Medical Malpractice Arbitration Decision Vacated for Disclosure Problems
Our injury attorneys frequently remind Chicago residents of the dangers of arbitration agreements. Usually entered into unknowingly, these agreements often bind parties to using a separate legal process to resolve disputes. Sadly they are growing in popularity in many contexts, including nursing home admissions and some speciality medical services. At the end of the day, arbitration is almost always more harmful to plaintiffs than the traditional civil justice system. Where at all possible, it is critical for individuals not to sign these agreements to preserve their right share their story in front of a judge or jury pursuant to regular legal rules in the event of a dispute.
Unethical Relationship With Arbiter
One recent case offers an example of how a family’s attempt to seek accountability following medical malpractice hit a road block as a result of a binding arbitration agreement and questionable relationships between the defense counsel and those involved in the arbitration decision.
According to a report from the Metropolitan News Enterprise, a family filed suit with claims of malpractice against a doctor who worked at a back speciality medical group, a surgical center, and a third medical group involved in the matter. The husband and wife in the case sought accountability for the wife’s a botched spinal disc surgery that caused the family significant financial loss, pain, and suffering.
Unfortunately, a binding arbitration agreement was signed by the parties before having the surgery. As a result, they were forced to resolve the dispute via a three member arbitration panel. The three member panel included one individual chosen by each party and a third chosen by the other two arbiters.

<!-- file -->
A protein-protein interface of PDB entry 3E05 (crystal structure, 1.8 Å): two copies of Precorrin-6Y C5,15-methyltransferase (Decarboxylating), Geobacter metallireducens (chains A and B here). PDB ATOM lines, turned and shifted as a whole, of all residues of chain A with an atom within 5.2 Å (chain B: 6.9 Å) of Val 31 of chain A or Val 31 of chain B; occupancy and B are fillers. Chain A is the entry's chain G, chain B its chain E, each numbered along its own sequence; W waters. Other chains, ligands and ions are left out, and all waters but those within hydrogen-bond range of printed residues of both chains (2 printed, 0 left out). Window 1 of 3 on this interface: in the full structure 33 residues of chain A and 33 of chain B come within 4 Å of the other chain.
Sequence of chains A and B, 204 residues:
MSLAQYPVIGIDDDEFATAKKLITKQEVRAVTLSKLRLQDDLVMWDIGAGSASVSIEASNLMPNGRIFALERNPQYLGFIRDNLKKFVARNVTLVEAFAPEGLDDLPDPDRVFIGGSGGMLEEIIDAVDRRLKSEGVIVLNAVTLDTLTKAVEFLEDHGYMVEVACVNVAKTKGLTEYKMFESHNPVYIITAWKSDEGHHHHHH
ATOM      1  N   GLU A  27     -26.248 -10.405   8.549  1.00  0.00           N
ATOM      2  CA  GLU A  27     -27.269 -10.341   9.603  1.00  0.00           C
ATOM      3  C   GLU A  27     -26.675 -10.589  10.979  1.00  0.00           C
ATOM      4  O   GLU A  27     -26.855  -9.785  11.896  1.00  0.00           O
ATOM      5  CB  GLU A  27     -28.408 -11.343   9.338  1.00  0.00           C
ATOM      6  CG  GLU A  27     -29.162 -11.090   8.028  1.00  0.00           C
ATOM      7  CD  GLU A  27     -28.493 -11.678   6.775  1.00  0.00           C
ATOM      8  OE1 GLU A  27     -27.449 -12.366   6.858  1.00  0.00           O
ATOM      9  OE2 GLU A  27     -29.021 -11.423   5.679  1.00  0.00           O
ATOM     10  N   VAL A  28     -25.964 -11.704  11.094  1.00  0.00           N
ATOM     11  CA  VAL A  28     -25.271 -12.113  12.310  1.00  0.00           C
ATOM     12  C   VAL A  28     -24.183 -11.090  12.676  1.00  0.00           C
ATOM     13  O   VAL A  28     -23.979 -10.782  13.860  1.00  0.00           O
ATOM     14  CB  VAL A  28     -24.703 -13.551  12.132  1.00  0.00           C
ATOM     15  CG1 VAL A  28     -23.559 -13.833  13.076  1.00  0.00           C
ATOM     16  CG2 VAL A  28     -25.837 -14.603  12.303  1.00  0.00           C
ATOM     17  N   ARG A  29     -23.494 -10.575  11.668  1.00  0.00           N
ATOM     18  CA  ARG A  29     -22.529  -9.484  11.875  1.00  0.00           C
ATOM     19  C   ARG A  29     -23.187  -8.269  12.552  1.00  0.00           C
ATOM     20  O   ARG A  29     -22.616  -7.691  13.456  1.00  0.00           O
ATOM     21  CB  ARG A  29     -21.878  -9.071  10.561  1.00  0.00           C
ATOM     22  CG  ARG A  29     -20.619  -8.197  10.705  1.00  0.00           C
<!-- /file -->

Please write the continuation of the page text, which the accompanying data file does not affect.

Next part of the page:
As required by law the neutral arbiter submitted disclosure information. The disclosures were to ensure that this neutral party did not have any relationship with anyone involved in the case which might influence his decision or remove even the appearance of impartiality.
Eventually, the panel reached a decision for the defendants, denying the couple’s malpractice claims. In practical terms, because each side picks one arbiter, it is always the so-called neutral arbiter whose decision settles the matter.
After the decision was handed down the couple appealed via the regular judicial system claiming that certain disclosures were not made in the arbitration process. Specifically, the lead attorney for the defense in the case had--midway through the process--joined an arbitration company to provide arbitration services. This put him in a potentially unfair relationship with those making the decision. Further, the attorney’s job switch was not disclosed.
Initially, the trial court judge denied the appeal. However, a higher court reviewed the matter and reversed. The arbitration decision was vacated, according to the court, because based upon the state’s Arbitration Act all parties are required to “disclose all matters that could cause a person aware of the facts to reasonably entertain a doubt that the proposed neutral arbitrator would be able to be impartial.”
It is fortunate in this case that the couple will get a second chance to share their story in front of a, hopefully, neutral panel. However, the hoops that had to be jumped through in just to get that second chance are a reminder of the need to avoid binding arbitration agreements at all costs.
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